“Spaniards should be aware that it is physically impossible that they can pursue policies that meet the national interest, within the euro as it is designed. The euro was conceived as a real trap, but nowhere is it written that people have to accept it .“
Forced military conscription (slavery is a better word) imposed on citizens of Ukraine has reached new heights recently.
The government in Kiev now demands those forced into slavery to hand over their cars for military use. As one might expect, avoidance of needless military slaughter has also reached new heights.
Before we get to those stories, I have a video to share. It is in Russian, but with English subtitles. I am told by reader Jacob Dreizin the translation is essentially correct, but a couple things were translated too literally.
I do offer this warning. The video is graphic and it does contain a lot of harsh language. The video is about captured Ukrainian POWs on a fool’s mission to retake the Donetsk airport. After about 12 minutes or so it gets gruesome, the beginning is not so bad.
Warning aside, I recommend watching the video, entirely. Watch the scenes where locals confront the Ukrainian POWs. The video accurately portrays Ukrainians fighting Ukrainians, not Ukrainians fighting Russians.
Ukrainian POW’s Face NAF Commander Givi and the Fury of Donetsk Residents
Say you are a socialist, and you have intervened heavily in the economy. Suddenly, things don’t work as you thought they would. Somehow, economic laws seem to refuse to bend to your will. However, you cannot really believe that since according to your convictions, wealth is a byproduct of government plans and decrees. Moreover, your predecessor (also a socialist revolutionary) had the best advice oil money can buy – even from people who are now advising socialist parties over in good old Europe. So the solution to the unintended consequences of the initial intervention is to intervene further, in an attempt to refine the plan, so to speak.
You may have heard about a certain proverb attributed to Einstein about insanity, but you can’t quite recall what it was. So you try again. And again. And again. Chances are, your name is Nicolas Maduro. But eventually, you quit trying – sort of.
Image via diyconfessions.com
As Bloomberg reports, Maduro wants to fix the dollar shortage in Venezuela by introducing the fifth parallel currency market in 12 years – Venezuela will end up with three different official exchange rates as a result, one of which should actually track what was hitherto the black market rate (i.e., the real market exchange rate):
“Venezuela will create its fifth parallel currency market in 12 years to boost U.S. dollar supplies as plunging oil revenue worsens food and medicine shortages and pushes the nation deeper into recession.
The new market will allow private companies and individuals to trade the greenback through brokerages, President Nicolas Maduro told Congress in a televised address Wednesday night. The government will continue importing essential products at the primary exchange rate of 6.3 bolivars a dollar, while combining two other existing currency auctions into one, he said.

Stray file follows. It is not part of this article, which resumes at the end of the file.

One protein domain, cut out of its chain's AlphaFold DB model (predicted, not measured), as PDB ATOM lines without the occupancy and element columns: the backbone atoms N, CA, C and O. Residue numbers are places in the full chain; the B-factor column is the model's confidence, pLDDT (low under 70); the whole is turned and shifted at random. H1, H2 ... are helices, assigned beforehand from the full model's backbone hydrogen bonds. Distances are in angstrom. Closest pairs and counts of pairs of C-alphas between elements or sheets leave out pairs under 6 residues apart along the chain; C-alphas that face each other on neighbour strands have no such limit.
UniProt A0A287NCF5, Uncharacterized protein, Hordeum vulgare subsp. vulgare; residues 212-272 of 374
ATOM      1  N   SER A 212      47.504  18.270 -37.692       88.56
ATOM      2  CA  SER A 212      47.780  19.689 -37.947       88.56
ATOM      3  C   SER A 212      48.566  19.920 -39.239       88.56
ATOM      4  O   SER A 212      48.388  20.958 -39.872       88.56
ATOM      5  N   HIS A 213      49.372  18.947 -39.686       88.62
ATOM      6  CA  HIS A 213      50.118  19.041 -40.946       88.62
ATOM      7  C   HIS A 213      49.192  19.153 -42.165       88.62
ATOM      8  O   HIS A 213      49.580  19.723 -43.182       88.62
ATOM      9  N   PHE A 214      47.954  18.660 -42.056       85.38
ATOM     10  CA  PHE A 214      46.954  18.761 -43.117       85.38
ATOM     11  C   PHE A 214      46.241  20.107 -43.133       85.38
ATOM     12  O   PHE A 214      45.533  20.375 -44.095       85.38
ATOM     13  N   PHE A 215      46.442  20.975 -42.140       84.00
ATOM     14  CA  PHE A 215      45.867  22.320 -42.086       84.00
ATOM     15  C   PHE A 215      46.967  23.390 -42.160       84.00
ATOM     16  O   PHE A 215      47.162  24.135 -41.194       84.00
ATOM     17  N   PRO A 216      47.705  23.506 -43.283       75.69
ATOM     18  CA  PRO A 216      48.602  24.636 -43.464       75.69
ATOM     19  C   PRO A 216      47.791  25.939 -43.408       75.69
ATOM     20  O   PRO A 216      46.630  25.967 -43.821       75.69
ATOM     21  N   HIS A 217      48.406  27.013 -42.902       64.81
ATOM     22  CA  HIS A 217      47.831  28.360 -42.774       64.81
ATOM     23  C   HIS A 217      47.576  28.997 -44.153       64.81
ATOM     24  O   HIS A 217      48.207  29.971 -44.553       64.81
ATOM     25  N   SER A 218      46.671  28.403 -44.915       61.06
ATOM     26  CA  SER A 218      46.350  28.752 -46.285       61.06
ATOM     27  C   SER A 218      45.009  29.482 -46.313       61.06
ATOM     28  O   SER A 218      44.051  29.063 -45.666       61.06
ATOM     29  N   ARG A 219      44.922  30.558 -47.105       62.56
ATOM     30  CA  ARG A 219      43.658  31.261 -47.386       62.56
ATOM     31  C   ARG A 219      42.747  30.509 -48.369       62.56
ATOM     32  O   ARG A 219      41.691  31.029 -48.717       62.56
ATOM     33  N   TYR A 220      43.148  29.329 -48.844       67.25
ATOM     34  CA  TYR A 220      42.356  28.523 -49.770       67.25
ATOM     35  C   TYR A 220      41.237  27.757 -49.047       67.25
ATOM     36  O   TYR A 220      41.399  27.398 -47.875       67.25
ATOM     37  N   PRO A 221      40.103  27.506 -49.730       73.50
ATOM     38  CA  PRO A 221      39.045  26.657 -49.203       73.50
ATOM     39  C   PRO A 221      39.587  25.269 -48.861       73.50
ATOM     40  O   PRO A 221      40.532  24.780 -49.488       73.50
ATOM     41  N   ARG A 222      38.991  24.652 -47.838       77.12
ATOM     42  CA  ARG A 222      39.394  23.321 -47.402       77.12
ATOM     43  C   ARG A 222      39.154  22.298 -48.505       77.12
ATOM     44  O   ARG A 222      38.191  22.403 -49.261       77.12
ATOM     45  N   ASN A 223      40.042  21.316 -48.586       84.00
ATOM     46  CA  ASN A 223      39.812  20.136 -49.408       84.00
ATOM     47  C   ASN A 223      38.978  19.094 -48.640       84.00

“This is the decision I have taken: a system of three markets,” he told lawmakers after being welcomed by live salsa, ceremonial cannon shots and chanting supporters. “This exchange system is a transitory system to attend the country’s development needs” while oil prices stabilize, he said.
Maduro has preferred tighter currency controls to ease economic strife as he seeks to avoid cuts to social spending. A
Nick Murray says “The ability to distinguish between volatility and loss is the first casualty of a bear market.”
I turned to one of my favorite passages of his masterpiece Simple Wealth, Inevitable Wealth this morning as turmoil from overseas and the commodity markets made its way through the headlines. Nick relays a great anecdote about how much money one investor personally “lost” during the last Russian Ruble crisis in the summer of 1998…
Yes, that’s right, it’s six billion two hundred million dollars. A very large sum of money, wouldn’t you say? Now what, you ask, does it represent?
It is roughly how much Warren Buffett’s personal shareholdings in his Berkshire Hathaway, Inc. declined in value between July 17 and August 31, 1998. And now for the six billion dollar question. During those forty-five days, how much money did Warren Buffett lose in the stock market?
The answer is, of course, that he didn’t lose anything. Why? That’s simple: he didn’t sell.
In July and August of 1998, I was doing time at a brokerage firm on Long Island as a summer intern. The brokers were panicking and the partners began yelling at them to get off margin and help maintain order in the Asia Pacific technology stocks in which the firm made markets. It wasn’t working, from what I could surmise. The simultaneous meltdown of several Far East currencies and then the toppling of the Ruble proved too much for US markets and eventually the contagion found its way here.
People forget that, in the midst of the massive late 1990’s bull market, we had this two-month bear market episode in which the S&P 500 dropped by a quick 25 percent. The giant Nobel laureate-run hedge fund, Long Term Capital, imploded as a result and Greenspan was
On Wednesday, the Federal Reserve made their latest monetary policy announcement. Janet Yellen, the current Chairwoman, made several statements that led the markets to believe that they remain on course for increasing the overnight lending rate this year.
*FED SAYS ECONOMY HAS BEEN `EXPANDING AT A SOLID PACE'
*FED CITES `STRONG JOB GAINS' AND LOWER UNEMPLOYMENT RATE
*FED SAYS INFLATION EXPECTED TO DECLINE FURTHER IN NEAR TERM